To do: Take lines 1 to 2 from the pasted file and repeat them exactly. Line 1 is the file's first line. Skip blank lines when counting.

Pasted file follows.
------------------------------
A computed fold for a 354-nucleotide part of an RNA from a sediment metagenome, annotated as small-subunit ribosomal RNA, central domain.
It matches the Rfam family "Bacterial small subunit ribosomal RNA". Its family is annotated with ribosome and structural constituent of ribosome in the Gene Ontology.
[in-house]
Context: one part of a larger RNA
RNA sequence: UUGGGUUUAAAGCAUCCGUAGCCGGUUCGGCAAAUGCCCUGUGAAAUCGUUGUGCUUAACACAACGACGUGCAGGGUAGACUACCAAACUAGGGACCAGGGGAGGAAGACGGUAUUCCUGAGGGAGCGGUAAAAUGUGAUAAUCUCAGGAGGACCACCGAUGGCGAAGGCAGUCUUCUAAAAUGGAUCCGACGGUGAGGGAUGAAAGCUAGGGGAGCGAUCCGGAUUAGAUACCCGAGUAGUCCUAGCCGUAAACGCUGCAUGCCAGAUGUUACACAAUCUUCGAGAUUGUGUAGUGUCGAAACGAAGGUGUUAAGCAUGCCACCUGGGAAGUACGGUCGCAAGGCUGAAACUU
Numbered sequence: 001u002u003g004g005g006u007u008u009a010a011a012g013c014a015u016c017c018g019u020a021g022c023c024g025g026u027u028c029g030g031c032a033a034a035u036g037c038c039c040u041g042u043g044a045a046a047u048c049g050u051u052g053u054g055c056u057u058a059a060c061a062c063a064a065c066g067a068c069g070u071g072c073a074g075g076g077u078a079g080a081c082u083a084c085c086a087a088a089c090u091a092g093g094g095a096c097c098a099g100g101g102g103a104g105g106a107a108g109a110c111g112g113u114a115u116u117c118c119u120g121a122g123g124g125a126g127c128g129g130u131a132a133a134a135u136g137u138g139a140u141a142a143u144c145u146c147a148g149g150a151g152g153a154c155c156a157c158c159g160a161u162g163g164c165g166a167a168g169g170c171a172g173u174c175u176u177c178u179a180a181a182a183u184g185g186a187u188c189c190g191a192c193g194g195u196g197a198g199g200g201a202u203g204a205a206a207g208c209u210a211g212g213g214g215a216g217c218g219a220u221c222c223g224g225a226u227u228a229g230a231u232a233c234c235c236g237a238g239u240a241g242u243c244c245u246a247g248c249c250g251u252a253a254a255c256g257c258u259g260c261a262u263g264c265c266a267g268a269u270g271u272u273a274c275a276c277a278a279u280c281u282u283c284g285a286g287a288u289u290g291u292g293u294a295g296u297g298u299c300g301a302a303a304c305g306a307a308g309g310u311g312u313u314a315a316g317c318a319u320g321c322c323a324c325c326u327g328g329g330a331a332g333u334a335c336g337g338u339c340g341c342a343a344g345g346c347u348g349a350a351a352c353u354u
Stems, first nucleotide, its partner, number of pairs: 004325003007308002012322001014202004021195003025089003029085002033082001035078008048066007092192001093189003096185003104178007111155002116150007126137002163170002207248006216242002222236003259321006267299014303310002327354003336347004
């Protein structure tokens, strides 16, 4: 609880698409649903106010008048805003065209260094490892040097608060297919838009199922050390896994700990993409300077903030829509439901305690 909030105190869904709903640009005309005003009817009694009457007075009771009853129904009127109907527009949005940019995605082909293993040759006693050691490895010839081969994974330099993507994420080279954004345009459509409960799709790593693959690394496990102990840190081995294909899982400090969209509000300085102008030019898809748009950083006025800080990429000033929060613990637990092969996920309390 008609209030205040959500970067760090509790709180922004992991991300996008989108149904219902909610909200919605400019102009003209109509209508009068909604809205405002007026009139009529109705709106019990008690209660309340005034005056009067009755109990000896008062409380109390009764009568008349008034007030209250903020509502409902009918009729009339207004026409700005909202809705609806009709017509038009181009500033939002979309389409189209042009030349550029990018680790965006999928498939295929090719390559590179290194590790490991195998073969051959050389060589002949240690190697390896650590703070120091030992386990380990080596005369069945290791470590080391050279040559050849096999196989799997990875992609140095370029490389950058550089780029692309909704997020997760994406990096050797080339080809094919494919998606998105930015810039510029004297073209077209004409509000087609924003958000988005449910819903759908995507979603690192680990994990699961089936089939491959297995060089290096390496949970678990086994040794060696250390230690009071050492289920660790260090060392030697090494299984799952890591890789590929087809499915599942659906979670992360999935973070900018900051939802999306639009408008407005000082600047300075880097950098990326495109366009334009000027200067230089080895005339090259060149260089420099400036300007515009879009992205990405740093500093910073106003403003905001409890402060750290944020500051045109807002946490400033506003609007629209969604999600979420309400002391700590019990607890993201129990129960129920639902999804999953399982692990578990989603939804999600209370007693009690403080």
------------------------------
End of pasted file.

A computed fold for a 354-nucleotide part of an RNA from a sediment metagenome, annotated as small-subunit ribosomal RNA, central domain.
It matches the Rfam family "Bacterial small subunit ribosomal RNA". Its family is annotated with ribosome and structural constituent of ribosome in the Gene Ontology.